Many African governments have committed to promoting inclusive agricultural growth in recent years, but their efforts often neglect the key role played by gender, according to the report 2019 Annual Trends and Outlook Report (ATOR) “Gender Equality in Rural Africa: From Commitments to Outcomes” published in November 2019 by the Regional Strategic Analysis and Knowledge Support System (ReSAKSS), a programme facilitated by the International Food Policy Research Institute (IFPRI).
The report highlights the many costs of gender inequality at all levels: from the individual to the household, the community, and the nation. Evidence shows that gender differences are affecting African countries’ ability to meet their goals of ending hunger, reducing poverty, boosting trade, and increasing resilience to climate change and other risks.
Gender norms and inequality have led to disparities in men’s and women’s incomes, assets, productive capacity, human capital and overall well-being, the report says. For example, women continue to have less secure land tenure than men. Despite recent gender-friendly land reforms in several countries, women’s access to land is decreasing in some places.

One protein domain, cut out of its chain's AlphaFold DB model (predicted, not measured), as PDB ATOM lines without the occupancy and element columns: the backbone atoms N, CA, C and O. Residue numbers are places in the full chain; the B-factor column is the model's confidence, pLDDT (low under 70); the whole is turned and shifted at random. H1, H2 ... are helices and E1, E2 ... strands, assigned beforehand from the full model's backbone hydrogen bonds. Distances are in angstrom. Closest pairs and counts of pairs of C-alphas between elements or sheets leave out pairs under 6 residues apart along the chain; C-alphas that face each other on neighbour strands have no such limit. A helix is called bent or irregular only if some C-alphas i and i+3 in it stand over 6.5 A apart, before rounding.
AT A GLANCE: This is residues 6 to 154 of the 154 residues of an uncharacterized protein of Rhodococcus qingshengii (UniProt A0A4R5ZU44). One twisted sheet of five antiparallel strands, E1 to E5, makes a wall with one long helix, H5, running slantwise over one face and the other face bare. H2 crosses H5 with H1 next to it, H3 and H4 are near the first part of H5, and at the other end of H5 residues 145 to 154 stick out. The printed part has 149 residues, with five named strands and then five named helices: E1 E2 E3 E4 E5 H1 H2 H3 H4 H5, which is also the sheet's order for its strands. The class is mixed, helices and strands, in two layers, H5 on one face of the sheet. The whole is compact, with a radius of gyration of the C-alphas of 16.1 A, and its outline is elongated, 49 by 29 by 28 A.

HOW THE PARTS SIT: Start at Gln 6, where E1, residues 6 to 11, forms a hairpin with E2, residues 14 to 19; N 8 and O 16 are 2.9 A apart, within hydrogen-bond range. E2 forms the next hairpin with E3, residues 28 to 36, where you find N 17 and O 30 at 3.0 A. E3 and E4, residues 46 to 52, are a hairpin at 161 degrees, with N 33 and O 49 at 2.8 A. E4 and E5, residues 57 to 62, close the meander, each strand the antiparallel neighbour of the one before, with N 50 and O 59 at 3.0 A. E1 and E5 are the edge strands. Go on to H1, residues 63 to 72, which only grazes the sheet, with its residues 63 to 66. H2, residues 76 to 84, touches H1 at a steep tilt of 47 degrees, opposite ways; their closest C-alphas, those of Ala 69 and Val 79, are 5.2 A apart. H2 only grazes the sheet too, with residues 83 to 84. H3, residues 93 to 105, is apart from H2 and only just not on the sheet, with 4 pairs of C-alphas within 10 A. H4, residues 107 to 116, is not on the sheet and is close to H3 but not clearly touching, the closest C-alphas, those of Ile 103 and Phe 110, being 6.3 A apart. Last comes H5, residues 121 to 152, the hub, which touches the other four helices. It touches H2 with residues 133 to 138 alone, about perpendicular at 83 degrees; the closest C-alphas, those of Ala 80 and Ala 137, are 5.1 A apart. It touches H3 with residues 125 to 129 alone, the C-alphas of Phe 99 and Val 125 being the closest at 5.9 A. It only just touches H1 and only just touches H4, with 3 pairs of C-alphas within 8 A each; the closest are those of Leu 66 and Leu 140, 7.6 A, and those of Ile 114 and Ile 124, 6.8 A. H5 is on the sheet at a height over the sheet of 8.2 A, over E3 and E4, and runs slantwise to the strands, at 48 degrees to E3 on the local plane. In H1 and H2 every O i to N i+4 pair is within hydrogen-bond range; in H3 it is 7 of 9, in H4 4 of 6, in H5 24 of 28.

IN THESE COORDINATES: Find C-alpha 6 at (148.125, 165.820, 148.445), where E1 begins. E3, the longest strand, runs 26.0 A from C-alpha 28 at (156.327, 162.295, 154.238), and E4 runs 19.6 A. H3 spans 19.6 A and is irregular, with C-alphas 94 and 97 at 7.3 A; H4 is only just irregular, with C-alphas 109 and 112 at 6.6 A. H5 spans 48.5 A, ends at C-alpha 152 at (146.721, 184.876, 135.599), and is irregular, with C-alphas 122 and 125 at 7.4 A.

Women also have less access to financial services and products. Although services such as credit, savings and insurance can enhance women’s economic prospects, the gender gap in financial inclusion is often worsened by women’s lack of access to mobile phones, their lower literacy levels, and the norms that limit women’s mobility and ownership of assets.
To close the gender gap in agriculture, countries and development practitioners face an overarching need for better data on the influence and impact of gender. In the aspiration to eliminate hunger and poverty, rural women and girls in Africa south of the Sahara are a key demographic, but data on many aspects of their lives are lacking.
ATOR highlights the Women’s Empowerment in Agriculture Index (WEAI) as a reliable tool for measuring and tracking changes in women’s empowerment over time and across countries, regions, and population subgroups.
Data and evidence, from tools such as the WEAI and on other indicators as well, can empower policymakers to move beyond commitments to equality and into integrating gender into programmes and policies. Research shows that well-designed policies can simultaneously enhance gender equality and development outcomes by harnessing the untapped potential of women and girls.
To build upon the evidence in ATOR, researchers point to additional areas of work, including the need for more attention to women’s participation in parts of the agricultural value chain beyond growing crops, such as their roles as processors, traders, exporters and consumers. New research is also needed to identify how best to support women entrepreneurs in agriculture.
Read more and download the report 2019 Annual Trends and Outlook Report (ATOR) “Gender Equality in Rural Africa: From Commitments to Outcomes: http://ebrary.ifpri.org/cdm/ref/collection/p15738coll2/id/133470